Cover Of Night (Chapter 20)
"Sleep with me," he repeated softly, stretching out in the limited space and settling his head on the pillow beside hers. His voice was very low, meant for her alone. His gaze met hers, and mesmerized by the crystalline depths, she lost the ability to think, almost to breathe. She felt almost as if she were seeing straight through to his soul, and the sense of connection was more powerful than if they'd been having sex. Almost without realizing it, she reached out, lightly touching his lips, feeling the slightly damp softness of them under her fingertips. He caught her hand, his fingers cool and hard but infinitely gentle, turning it so he could touch his lips to her knuckles in the sweetest, lightest kiss she'd ever received.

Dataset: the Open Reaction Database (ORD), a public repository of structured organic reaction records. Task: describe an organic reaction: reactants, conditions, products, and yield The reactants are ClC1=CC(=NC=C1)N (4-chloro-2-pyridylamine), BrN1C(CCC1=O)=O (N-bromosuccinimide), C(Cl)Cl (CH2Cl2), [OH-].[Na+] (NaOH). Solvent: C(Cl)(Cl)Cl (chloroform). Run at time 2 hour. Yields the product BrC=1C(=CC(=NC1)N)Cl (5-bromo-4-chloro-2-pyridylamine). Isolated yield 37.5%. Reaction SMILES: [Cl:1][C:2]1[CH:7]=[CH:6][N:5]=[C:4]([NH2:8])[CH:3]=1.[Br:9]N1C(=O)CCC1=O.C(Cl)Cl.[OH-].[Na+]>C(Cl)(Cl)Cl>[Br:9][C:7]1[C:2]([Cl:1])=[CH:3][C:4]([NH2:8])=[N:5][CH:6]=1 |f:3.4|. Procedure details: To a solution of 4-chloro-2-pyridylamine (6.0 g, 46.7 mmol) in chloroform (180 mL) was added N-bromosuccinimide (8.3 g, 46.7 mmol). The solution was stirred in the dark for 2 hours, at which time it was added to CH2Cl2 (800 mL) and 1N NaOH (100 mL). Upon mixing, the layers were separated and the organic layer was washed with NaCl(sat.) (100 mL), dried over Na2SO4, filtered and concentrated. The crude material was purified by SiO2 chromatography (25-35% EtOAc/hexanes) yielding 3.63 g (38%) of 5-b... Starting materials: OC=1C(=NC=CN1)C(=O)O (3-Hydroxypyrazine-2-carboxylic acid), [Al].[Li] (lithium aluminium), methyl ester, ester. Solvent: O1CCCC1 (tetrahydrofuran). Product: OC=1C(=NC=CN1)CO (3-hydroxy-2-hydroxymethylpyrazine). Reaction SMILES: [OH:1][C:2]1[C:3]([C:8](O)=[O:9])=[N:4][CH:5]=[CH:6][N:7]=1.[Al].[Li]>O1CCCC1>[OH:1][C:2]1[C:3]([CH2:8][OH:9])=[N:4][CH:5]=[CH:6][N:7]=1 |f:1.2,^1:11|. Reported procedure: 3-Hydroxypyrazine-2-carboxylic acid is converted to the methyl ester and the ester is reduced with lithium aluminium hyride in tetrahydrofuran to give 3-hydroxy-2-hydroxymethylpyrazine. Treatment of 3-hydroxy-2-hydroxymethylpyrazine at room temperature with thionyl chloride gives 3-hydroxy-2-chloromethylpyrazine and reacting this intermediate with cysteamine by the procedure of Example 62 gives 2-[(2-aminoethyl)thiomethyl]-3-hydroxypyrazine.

The intimacy of lying here with him was staggering; she could feel him all along her body, the way she hadn't felt anyone since Derek's death. The long years alone had dimmed her memory of" how it was to lie so close to a man that their breaths mingled, that she could smell the heat of his skin, feel his heart beating with strong, solid thumps. They were fully clothed – well, she had on flannel pajamas, as well as the thick cardigan she had pulled on before starting the trek to the Richardsons' house, but she was covered – yet she felt as vulnerable as if she were naked. She was acutely aware of their neighbors outside this little enclosure, watching and speculating, wondering what was going on between the handyman and the widow.